Actions in accordance with the protocol are aimed at the reduction of stress related to the surgical procedure, which decreases the frequency of complications after elective surgery [5, 7]. It was confirmed that the time of hospitalisation is shortened, and there is an improvement in the functioning of the cardiovascular and alimentary systems, as well as the muscular system [8, 9]. However, a change from traditional management to the ERAS protocol is not so simple, and its implementation may be difficult or even impossible in less specialised centres [7].
Although in recent years the results of many studies have been published confirming an improvement in the outcomes of treatment related to acting in accordance with the ERAS protocol, the role of nurses in this innovative approach to care has not been sufficiently documented.
In order to create an international bank of information and possibilities of exchange of experiences in the group of nurses interested in ERAS, the ERAS Nursing Group was created acting within the ERAS Society. The role of the organisation is to impart knowledge via a website containing information for patients, and plans of care developed by the members of the group in compliance with the ERAS protocol [10].

Preoperative period

The qualification of patients for the procedure in the fast-track mode is important. A patient qualified for such an approach requires more engagement in the process of education already at the first surgical/anaesthetic visit [6, 11].
The patient should be provided with the best information possible concerning the period of hospitalisation. This is the precondition of a patient’s enrolment in the process of treatment and rehabilitation. Simultaneously, the participation in the fast-track programme means that the patient will comply with the recommendations given by the professionals in order to achieve the assumed goals [12].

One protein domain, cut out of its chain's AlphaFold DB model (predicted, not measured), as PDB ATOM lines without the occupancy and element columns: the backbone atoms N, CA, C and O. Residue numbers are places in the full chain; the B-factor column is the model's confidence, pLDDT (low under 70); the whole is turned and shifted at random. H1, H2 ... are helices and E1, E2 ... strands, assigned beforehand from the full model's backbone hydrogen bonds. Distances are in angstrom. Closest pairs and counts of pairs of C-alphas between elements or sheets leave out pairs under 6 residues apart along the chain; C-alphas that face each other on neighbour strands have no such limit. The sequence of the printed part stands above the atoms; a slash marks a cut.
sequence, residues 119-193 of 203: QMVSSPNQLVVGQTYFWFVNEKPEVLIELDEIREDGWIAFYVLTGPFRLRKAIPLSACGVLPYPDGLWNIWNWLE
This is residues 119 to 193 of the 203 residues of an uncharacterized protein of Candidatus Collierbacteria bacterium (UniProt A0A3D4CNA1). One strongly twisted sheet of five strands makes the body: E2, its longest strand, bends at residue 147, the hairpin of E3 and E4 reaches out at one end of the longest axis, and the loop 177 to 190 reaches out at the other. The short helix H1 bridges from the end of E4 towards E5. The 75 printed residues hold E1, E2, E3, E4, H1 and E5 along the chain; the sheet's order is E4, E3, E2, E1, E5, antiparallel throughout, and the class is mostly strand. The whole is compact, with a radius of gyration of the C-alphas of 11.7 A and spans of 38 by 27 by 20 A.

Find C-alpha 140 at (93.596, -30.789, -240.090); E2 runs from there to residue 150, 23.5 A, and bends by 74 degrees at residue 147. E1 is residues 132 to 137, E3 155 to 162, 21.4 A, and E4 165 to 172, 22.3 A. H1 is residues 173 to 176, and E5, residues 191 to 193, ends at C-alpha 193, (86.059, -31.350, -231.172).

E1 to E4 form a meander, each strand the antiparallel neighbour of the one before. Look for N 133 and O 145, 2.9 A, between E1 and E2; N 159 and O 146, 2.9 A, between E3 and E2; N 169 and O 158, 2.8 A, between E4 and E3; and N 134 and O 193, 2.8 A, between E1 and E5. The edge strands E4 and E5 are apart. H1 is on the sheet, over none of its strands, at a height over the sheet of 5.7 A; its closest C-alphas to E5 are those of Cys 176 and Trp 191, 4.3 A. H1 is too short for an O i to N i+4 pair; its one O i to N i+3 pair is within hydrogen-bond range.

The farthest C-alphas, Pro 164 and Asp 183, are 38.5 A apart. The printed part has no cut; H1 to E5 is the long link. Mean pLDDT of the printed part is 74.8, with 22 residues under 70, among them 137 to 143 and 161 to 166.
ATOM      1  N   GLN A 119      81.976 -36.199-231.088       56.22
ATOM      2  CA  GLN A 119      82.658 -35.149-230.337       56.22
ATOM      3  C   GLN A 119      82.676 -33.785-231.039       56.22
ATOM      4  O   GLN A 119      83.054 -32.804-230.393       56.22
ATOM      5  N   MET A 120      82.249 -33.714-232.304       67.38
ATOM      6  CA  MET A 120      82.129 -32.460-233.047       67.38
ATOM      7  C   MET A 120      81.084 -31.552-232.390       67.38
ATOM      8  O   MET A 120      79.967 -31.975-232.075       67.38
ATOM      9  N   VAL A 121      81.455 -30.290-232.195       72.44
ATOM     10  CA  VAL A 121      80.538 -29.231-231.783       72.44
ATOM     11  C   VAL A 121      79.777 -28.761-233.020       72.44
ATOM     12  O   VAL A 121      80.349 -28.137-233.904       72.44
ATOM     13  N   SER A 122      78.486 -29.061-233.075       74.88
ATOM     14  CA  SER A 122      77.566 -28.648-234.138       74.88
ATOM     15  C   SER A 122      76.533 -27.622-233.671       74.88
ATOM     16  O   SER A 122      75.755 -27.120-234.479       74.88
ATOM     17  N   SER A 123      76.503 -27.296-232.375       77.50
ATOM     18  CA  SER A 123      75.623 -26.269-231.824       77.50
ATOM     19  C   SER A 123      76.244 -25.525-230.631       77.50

In countries that have implemented the ERAS programmes, nurses play the role of educator [13]. It is possible to discuss the most important components of the programme; however, it seems necessary to provide a patient with additional brochures/information leaflets, which may be analysed at leisure. Such a visit usually takes place several weeks prior to surgery. The participation of family members is also possible, who may help in the preparation for the surgical procedure. The purpose of the visit is the recognition of various factors that may have an effect on the course of the procedure [10].
During the period of preparation for surgery the patient should eat a healthy diet, increase body weight if necessary, undertake physical activity in the form of exercises for 30 min daily, and discontinue tobacco smoking and alcohol consumption.
The patient’s anxiety before surgery should not be ignored. Anxiety occurred in 85% of patients under-going surgical treatment under general anaesthesia. The majority of patients began to experience anxiety 1–4 weeks earlier [13]. The application of the holistic approach in nursing care may protect a patient against anxiety related with the surgery. Some reports propose the introduction of a formal plan covering an improvement of the sense of own effectiveness, personal control, self-improvement, and environmental support.